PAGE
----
History Of Pocahontas
Any history of Pocahontas, Virginia must necessarily be a history of the Pocahontas Coal Field. As early as 1860, coal was used in a blacksmith shop. The seam used was 13 feet thick.
The Southwest Improvement Company opened the first mine in Pocahontas in 1882. The name Pocahontas was chosen in honor of the Indian princess who had saved the life of Captain John Smith. The first company store was built in 1883 by the coal company (presently the Foodline). Company houses and boarding houses were also constructed for the miners and their families. Many immigrants of Hungarian, Welsh, Russian, Polish, Italian, German, and Irish descent, along with people of many other countries, came to work in the coal fields.
The town also boasts of an opera house built in 1895, and which featured many first-run Broadway shows.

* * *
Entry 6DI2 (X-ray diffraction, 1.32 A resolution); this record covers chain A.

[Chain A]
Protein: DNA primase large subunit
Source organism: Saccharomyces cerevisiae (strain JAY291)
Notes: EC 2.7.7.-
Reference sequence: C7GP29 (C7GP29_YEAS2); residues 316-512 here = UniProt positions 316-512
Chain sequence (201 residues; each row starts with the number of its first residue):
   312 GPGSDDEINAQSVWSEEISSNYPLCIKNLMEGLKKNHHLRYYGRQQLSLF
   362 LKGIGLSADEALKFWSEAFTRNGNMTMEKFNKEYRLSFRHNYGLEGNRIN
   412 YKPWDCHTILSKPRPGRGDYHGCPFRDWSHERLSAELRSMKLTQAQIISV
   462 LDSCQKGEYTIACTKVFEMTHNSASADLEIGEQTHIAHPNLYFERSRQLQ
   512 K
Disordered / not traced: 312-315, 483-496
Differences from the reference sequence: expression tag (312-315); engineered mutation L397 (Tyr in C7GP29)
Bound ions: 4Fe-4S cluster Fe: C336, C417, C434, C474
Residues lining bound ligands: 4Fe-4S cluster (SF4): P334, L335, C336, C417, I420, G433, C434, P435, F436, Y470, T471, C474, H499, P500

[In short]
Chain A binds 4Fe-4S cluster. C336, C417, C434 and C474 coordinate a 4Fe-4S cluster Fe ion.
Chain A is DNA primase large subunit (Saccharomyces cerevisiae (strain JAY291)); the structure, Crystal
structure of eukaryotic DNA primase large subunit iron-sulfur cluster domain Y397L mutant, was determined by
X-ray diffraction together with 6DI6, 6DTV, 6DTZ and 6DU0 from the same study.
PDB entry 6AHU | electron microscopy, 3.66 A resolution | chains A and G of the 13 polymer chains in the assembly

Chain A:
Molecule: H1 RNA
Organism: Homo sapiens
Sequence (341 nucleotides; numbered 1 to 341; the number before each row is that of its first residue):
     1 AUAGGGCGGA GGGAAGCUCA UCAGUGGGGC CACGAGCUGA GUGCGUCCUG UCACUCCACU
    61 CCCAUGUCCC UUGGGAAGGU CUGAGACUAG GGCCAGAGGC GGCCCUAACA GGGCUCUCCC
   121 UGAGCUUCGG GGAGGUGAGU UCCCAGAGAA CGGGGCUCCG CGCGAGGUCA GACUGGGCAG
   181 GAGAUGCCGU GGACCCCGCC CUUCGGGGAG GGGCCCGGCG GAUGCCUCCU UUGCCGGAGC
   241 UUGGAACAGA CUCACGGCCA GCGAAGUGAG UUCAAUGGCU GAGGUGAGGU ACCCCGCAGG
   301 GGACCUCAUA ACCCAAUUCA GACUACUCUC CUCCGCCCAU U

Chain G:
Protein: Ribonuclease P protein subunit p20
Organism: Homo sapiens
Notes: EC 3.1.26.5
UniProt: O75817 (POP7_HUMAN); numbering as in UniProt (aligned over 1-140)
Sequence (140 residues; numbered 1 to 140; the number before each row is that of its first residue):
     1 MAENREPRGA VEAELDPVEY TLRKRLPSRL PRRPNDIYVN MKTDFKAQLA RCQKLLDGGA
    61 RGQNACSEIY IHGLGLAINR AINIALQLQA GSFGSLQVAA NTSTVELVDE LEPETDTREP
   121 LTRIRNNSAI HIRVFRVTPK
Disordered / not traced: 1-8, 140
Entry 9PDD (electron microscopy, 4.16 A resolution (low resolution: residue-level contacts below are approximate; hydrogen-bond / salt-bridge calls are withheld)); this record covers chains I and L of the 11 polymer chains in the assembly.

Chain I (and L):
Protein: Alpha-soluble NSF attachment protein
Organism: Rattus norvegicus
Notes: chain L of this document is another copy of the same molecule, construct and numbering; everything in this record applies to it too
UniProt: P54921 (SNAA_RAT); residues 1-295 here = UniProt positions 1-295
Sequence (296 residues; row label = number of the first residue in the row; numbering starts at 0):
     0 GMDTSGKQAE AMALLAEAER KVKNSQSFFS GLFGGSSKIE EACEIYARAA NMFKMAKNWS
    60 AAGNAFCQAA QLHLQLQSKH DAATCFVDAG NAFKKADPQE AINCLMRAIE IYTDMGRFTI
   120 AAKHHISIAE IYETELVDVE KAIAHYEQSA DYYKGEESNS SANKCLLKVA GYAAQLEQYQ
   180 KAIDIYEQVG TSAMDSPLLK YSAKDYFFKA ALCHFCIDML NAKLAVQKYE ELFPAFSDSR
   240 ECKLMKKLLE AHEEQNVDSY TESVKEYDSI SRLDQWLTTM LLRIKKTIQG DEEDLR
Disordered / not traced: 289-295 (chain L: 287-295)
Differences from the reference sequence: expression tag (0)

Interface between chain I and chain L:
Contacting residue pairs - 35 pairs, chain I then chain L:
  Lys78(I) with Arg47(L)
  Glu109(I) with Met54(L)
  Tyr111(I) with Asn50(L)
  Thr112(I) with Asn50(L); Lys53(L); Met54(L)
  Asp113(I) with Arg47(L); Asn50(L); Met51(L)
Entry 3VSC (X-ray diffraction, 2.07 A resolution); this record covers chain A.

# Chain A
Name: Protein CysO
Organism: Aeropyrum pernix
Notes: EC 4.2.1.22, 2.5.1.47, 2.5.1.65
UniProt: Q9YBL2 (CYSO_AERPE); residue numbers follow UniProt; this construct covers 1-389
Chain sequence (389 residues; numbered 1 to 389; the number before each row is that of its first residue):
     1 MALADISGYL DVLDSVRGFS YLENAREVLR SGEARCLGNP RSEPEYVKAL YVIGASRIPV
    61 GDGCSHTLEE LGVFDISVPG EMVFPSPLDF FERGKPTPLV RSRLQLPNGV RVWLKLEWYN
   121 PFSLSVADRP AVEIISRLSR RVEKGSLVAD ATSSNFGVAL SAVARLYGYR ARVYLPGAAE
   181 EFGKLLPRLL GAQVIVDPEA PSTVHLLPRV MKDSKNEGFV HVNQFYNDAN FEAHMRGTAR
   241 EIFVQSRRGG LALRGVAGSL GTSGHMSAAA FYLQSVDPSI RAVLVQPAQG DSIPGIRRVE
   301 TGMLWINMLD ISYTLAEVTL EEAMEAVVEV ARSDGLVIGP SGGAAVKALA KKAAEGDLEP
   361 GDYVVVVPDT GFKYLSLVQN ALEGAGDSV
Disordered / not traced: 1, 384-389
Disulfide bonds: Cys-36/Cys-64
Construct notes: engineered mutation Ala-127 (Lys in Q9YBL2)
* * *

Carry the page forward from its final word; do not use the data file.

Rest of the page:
Just outside of town, the Pocahontas Operators Association reserved 875 feet of the original coal seam as an exhibit so that people could see the old methods of coal mining by hand loading. The Exhibition Mine is open from April through October 31st. Even though the population has decreased to less than 500, the history stored in and around Pocahontas still draws visitors to our area. The people who live here today are more than willing to regale visitors with anecdotes of family and town history. Their friendliness and hospitality are living testimony to the legacy of graciousness passed on to them by the generations of people who have gone before them.